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WF-XML and Interoperability

By Tom Spitzer

Many Internet commerce efforts require several organizations to make decisions and then take action on them. The automation of this process is formally referred to as workflow, and can be managed by software running across a number of different computers. The problem with this method is that there is no easy way to communicate across various processes. Fortunately, standards committees like the Workflow Management Coalition (WfMC) have focused on developing solutions to the process integration problem. The WfMC took a major step toward creating a common idiom for workflow engines when it released Wf-XML, a language designed to standardize data transfer requirements between interoperable systems.

To understand how Wf-XML works, let's say your company needs to build a server farm for a new interactive media service. You probably need to develop internal requirements and constraints and review them with various parties who are responsible for product management, finance, and application development. Think of this process as a workflow that results in specifications for the server farm, and possibly in the creation of a request-for-proposal (RFP) that you'll send to several potential vendors.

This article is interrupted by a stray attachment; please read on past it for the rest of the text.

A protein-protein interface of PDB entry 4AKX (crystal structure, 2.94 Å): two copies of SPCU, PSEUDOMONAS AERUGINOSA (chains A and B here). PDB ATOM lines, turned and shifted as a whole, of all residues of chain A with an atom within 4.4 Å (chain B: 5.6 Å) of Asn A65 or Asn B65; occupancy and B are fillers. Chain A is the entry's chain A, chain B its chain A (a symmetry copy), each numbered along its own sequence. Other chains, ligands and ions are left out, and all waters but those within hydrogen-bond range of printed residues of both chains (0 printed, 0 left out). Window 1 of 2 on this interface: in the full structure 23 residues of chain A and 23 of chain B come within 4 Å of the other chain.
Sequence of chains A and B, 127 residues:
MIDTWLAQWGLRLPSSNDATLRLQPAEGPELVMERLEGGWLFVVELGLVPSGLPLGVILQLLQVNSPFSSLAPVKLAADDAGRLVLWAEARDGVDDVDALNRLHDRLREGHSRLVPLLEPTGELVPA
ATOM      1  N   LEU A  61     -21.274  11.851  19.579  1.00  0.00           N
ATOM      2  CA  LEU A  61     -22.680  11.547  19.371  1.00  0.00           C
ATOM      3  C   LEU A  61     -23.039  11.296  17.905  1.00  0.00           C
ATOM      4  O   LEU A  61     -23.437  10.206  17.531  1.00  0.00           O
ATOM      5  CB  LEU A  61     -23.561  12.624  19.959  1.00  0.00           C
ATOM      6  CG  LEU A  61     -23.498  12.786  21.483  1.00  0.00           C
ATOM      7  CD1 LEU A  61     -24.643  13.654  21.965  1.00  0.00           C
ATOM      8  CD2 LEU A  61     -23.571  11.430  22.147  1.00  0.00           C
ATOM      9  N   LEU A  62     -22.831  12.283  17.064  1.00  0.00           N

Each vendor that receives your RFP has its own internal process for delivering a proposal, which involves at least one salesperson and one system engineer. When you receive the proposal, you have your own review process, which may include inviting the top vendors to make in-person presentations. Once you decide, you probably submit some paperwork to your purchasing coordinator together with a copy of the vendor proposal. Someone writes up a purchase order and delivers it to the vendor. At this point, the vendor's internal systems take over, initiating several processes to obtain hardware and software and assemble them according to the promised configuration. These processes may in turn generate orders for computers, software, and other components from upstream vendors. If all goes well, the vendor delivers the proposed system on the requested date.